Israeli lithium-ion battery company StoreDot is to send its extreme fast charging (XFC) battery technology for electric vehicles (EVs) to the International Space Station in 2022 for two weeks of rigorous testing in zero gravity conditions.
StoreDot is seeking to develop one of the world’s fastest charging batteries, unveiling in January engineering samples of its first-generation 5-minute charge battery which the company claims prove the commercial viability of its extreme fast charging battery technology.
The company, backed by a 2019 investment from oil & gas supermajor BP, announced on Wednesday an important next step for its plans to bring to market its 5-minute charge batteries, revealing that it’s XFC technology would be heading to the International Space Station (ISS) in early 2022.
StoreDot, in partnership with the Israeli Electric Company (IEC), have been approved by NASA to conduct the first ever space-based research and development program into new battery materials.
Its XFC battery technology will head into space as part of the Israel Space Agency and The Ramon Foundation’s pioneering RAKIA mission.
Results from the research are expected to pave the way for a new generation of advanced lithium-ion batteries and accelerate the time to market for StoreDot’s 5-minute charge battery by bringing energy density and cycle life into line with the requirements of electric vehicle (EV) original equipment manufacturers (OEMs).
“We are incredibly proud to join forces with the IEC, The Ramon Foundation and the Israel Space Agency on this historic mission,” said StoreDot’s Dr Doron Myersdorf. “StoreDot remains steadfast on pushing the boundaries of battery materials research and development and this project marks the next exciting stage in that journey.
“This will be the first time XFC has been tested in the zero gravity conditions of space and we believe the results could be absolutely game-changing. Not only in terms of advancing XFC technology, but also, potentially, by opening up entirely new avenues in materials research that will have implications that extend far beyond the battery industry.”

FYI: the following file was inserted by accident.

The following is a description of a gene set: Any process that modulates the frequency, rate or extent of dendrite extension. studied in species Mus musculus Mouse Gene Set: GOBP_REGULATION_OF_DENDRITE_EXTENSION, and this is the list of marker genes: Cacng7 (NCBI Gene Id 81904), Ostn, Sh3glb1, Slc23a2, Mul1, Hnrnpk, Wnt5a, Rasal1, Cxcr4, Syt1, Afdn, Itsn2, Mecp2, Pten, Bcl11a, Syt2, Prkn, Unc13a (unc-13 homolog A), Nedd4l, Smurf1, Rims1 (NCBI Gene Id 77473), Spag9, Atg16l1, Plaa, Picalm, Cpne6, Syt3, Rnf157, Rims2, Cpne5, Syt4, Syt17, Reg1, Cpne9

The experiments to be conducted on board the International Space Station will be specially devised to test coin cells of StoreDot’s silicon-dominant anode XFC battery which will undergo hundreds of charge and discharge cycles, with the results collected by a computer contained within the enclosed unit.
Once the experiment returns to Earth, StoreDot scientists will be able to analyse the data and examine the battery itself, allowing them to note any physical or chemical changes that may have taken place during the experiment.
The results of the experiments will hopefully provide StoreDot scientists with new insights into the chemical reactions that cause silicon to expand during the fast-charging process – enabled in the experiment by the zero gravity conditions, which will help to identify irregularities in the silicon surface of the anode.
Findings from the space-based research will in turn be incorporated into the first engineering samples of StoreDot’s silicon-dominant anode XFC battery for EVs, which the company expects will be available for testing by the end of 2022.